Signaling mechanisms underlying systemic acquired resistance to microbial pathogens

M. B. Shine, Xueqiong Xiao, Pradeep Kachroo, Aardra Kachroo

Research output: Contribution to journalReview articlepeer-review

105 Scopus citations

Abstract

Plants respond to biotic stress by inducing a variety of responses, which not only protect against the immediate diseases but also provide immunity from future infections. One example is systemic acquired resistance (SAR), which provides long-lasting and broad-spectrum protection at the whole plant level. The induction of SAR prepares the plant for a more robust response to subsequent infections from related and unrelated pathogens. SAR involves the rapid generation of signals at the primary site of infection, which are transported to the systemic parts of the plant presumably via the phloem. SAR signal generation and perception requires an intact cuticle, a waxy layer covering all aerial parts of the plant. A chemically diverse set of SAR inducers has already been identified, including hormones (salicylic acid, methyl salicylate), primary/secondary metabolites (nitric oxide, reactive oxygen species, glycerol-3-phosphate, azelaic acid, pipecolic acid, dihyroabetinal), fatty acid/lipid derivatives (18 carbon unsaturated fatty acids, galactolipids), and proteins (DIR1-Defective in Induced Resistance 1, AZI1-Azelaic acid Induced 1). Some of these are demonstrably mobile and the phloem loading routes for three of these SAR inducers is known. Here we discuss the recent findings related to synthesis, transport, and the relationship between these various SAR inducers.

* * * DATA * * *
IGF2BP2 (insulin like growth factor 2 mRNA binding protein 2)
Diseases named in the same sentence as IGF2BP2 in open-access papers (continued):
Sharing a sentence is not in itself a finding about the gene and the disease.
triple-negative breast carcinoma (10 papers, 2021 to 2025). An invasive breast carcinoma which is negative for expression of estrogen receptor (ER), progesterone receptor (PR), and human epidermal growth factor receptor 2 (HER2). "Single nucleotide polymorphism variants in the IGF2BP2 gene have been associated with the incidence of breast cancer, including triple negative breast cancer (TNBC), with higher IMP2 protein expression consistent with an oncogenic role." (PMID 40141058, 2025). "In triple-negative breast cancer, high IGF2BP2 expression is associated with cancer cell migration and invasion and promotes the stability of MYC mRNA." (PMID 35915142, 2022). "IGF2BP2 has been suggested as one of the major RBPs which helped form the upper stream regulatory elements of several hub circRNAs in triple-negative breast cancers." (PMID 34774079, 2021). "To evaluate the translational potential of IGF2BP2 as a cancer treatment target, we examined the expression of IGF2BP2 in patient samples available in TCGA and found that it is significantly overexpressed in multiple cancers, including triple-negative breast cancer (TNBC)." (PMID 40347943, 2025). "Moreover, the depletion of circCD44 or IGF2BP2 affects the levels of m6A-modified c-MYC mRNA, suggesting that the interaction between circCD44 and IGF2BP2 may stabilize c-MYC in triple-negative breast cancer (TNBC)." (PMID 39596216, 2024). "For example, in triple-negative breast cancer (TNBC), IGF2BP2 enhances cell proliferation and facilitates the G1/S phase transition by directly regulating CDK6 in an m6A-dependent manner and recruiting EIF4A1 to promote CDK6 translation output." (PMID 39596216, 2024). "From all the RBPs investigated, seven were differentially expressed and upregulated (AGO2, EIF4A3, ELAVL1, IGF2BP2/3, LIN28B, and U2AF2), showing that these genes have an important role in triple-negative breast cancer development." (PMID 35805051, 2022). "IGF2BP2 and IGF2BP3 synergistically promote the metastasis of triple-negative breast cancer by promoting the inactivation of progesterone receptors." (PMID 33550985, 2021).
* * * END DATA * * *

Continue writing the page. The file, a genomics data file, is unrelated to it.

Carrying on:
Original languageEnglish
Pages (from-to)81-86
Number of pages6
JournalPlant Science
Volume279
DOIs
StatePublished - Feb 2019

Bibliographical note

Funding Information:
We thank all members (past and present) of the Kachroo (A. and P.) laboratories who contributed to SAR related work. Our SAR-related work is funded by the National Science Foundation (IOS# 0749731 , #051909 ), Kentucky Soybean Board and the Kentucky Science and Engineering Foundation ( KSF-2923-RDE-016 ). The information reported in this article (No.18-12-002) is part of a project of the Kentucky Agricultural Experiment Station and is published with the approval of the Director.

Funding Information:
We thank all members (past and present) of the Kachroo (A. and P.) laboratories who contributed to SAR related work. Our SAR-related work is funded by the National Science Foundation (IOS# 0749731, #051909), Kentucky Soybean Board and the Kentucky Science and Engineering Foundation (KSF-2923-RDE-016). The information reported in this article (No.18-12-002) is part of a project of the Kentucky Agricultural Experiment Station and is published with the approval of the Director.

Publisher Copyright:
© 2018

Keywords

  • Chemical inducers
  • Defense response
  • Pathogen resistance
  • Systemic signaling

ASJC Scopus subject areas

  • Agronomy and Crop Science
  • Genetics
  • Plant Science

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